Aortic stenosis is the most common valve disease requiring surgery in the Western world. It is defined by progressive calcification and fibrosis of the valve leaflets and restricted valve opening. This in turn exposes the heart muscle (left ventricle) to increasing pressure leading to heart muscle thickening (left ventricular hypertrophy, LVH) to normalise wall stress and maintain heart output (stroke volume). The only treatment available is relief of pressure overload by surgical or minimally invasive valve replacement (TAVI). Transthyretin (TTR) amyloidosis is a condition characterised by deposition of insoluble transthyretin protein (a small protein tetramer produced in the liver) in various tissues, predominantly in the heart. Although there are inherited forms caused by specific TTR gene mutations, most cases occur in older individuals with non-mutated TTR (wild-type). The finding of TTR plaques in elderly individuals is relatively common; in a post-mortem study 22-25% of patients over the age of 80 had evidence of cardiac amyloid deposition. However, there is significant progressive amyloid accumulation in a small percentage of individuals leading to heart muscle thickening and heart failure. No medical treatments are currently licensed although several agents are at advanced stages of clinical trials. As both the above conditions are increasingly common in the elderly population and characterised by increased heart muscle thickening, there is the potential for them to coexist unrecognised in individual patients. The prevalence of cardiac amyloidosis in clinical populations with significant aortic stenosis is not known however small series have estimated somewhere in the region of 6-29%. Other data have suggested that patients with aortic stenosis and concurrent cardiac amyloidosis have an adverse prognosis even despite AVR. It is therefore important to identify aortic stenosis patients with coexistent amyloidosis both in terms of predicting prognosis and because it may influence decisions about whether to proceed to valve intervention. PET/MR is an emerging technique, which combines the excellent temporal and spatial resolution of MRI with the sensitive molecular imaging of PET. PET/MR has significant advantages over PET/CT (the currently more widely used approach) in that it offers superior tissue characterisation, improved correction for cardiac and respiratory motion and major reductions in radiation exposure. Whilst there are concerns about its ability to provide reliable attenuation correction of the PET data, these issues appear to have been largely overcome with recent techniques proposed by our group. MR is also more naturally suited to the imaging of certain tissues in the body compared to CT including the left ventricular myocardium. In aortic stenosis, MRI has become the gold-standard technique for examining the heart muscle (myocardium) with the unique ability to assess its tissue composition. In particular both late gadolinium enhancement (LGE) and T1 mapping based techniques are able to detect heart scarring (fibrosis) which act as biomarkers of left ventricular decompensation and are strongly associated with poor patient outcomes. CMR is also the gold-standard non-invasive technique for detecting cardiac amyloid, which is associated with both a characteristic pattern of LGE and high native T1 values. However it is not currently able to differentiate between the two different types of cardiac amyloid TTR and AL amyloidosis, which have different prognoses and treatments. Preliminary studies conducted by our group have suggested that 18F-NaF PET when added to CMR can make this distinction on the basis that this tracer binds to TTR deposits but not AL deposits, may be able to differentiate between the two. Importantly we have also used the same PET tracer as a marker of calcification activity in the aortic valve, demonstrating its ability to predict disease progression and cardiac events. In this study, we will investigate whether PET/MR could be used as "one-stop" imaging in aortic stenosis in whom valve intervention is being considered to assess in detail functional and structural properties of both the valve and myocardium and identify cases of significant cardiac TTR amyloid deposition.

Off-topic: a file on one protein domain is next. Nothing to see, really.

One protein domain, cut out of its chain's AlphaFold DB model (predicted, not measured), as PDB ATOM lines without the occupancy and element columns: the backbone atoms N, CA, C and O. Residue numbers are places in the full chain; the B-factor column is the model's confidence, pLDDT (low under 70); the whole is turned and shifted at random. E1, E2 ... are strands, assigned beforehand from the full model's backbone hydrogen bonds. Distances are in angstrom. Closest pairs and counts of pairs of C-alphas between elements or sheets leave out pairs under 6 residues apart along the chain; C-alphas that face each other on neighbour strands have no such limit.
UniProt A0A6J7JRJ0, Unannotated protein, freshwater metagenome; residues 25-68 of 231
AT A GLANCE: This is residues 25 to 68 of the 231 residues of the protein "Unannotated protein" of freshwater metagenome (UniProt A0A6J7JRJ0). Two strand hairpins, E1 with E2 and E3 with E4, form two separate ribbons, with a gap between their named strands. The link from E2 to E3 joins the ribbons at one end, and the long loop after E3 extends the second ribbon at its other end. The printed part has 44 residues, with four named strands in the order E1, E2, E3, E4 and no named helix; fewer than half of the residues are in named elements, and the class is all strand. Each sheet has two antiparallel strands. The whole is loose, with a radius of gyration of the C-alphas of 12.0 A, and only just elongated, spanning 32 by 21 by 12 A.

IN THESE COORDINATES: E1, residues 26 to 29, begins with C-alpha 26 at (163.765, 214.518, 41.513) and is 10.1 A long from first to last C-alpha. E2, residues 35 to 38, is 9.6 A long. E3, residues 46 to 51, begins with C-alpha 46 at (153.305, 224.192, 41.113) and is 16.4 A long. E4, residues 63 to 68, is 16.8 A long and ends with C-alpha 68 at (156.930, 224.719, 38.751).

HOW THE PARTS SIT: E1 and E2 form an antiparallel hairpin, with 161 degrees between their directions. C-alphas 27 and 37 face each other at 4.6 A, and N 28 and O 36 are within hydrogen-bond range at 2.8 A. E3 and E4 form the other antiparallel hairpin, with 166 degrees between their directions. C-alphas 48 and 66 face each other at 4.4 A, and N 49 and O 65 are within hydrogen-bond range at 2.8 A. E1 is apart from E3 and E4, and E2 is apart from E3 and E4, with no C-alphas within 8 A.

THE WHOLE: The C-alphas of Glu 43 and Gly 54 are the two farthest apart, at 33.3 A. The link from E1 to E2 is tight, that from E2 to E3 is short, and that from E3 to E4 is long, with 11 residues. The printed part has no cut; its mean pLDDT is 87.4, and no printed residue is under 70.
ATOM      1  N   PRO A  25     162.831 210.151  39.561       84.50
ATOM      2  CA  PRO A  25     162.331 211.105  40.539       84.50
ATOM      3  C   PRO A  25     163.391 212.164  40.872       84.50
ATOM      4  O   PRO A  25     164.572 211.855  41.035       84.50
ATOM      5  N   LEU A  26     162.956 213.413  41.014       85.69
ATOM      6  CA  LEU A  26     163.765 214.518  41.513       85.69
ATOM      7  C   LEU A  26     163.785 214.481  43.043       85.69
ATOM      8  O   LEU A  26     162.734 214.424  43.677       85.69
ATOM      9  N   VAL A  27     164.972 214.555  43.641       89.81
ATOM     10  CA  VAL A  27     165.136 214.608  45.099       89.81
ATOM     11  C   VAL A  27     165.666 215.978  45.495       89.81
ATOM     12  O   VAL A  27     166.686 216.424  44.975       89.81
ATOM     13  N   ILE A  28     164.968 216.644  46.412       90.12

Aortic stenosis is the most common heart valve disease requiring intervention in high income countries. It is characterised by progressive valvular thickening, and restriction as well is hypertrophy and fibrosis of the left ventricle in response to pressure overload. The pathological processes in the left ventricle that ultimately result in heart failure and death are incompletely understood. Further elucidation of these processes and how they correlate with novel blood biomarkers may help us design new treatments and optimise the timing of surgical intervention. In brief, recruited patients with severe aortic stenosis and scheduled to undergo valve replacement surgery will be invited for some simple tests (blood sampling, ECG, echocardiogram). A septal myocardial biopsy will be taken at the time of surgery and the disease valve retained. These will be examined histologically and pathological changes compared with results obtained from ECG, echocardiogram and blood tests.
The PROTEMBO SF Trial is a prospective, observational, multi-center, intention-to-treat study of the safety and feasibility of the ProtEmbo Cerebral Protection System in subjects with severe symptomatic native aortic valve stenosis indicated for TAVR.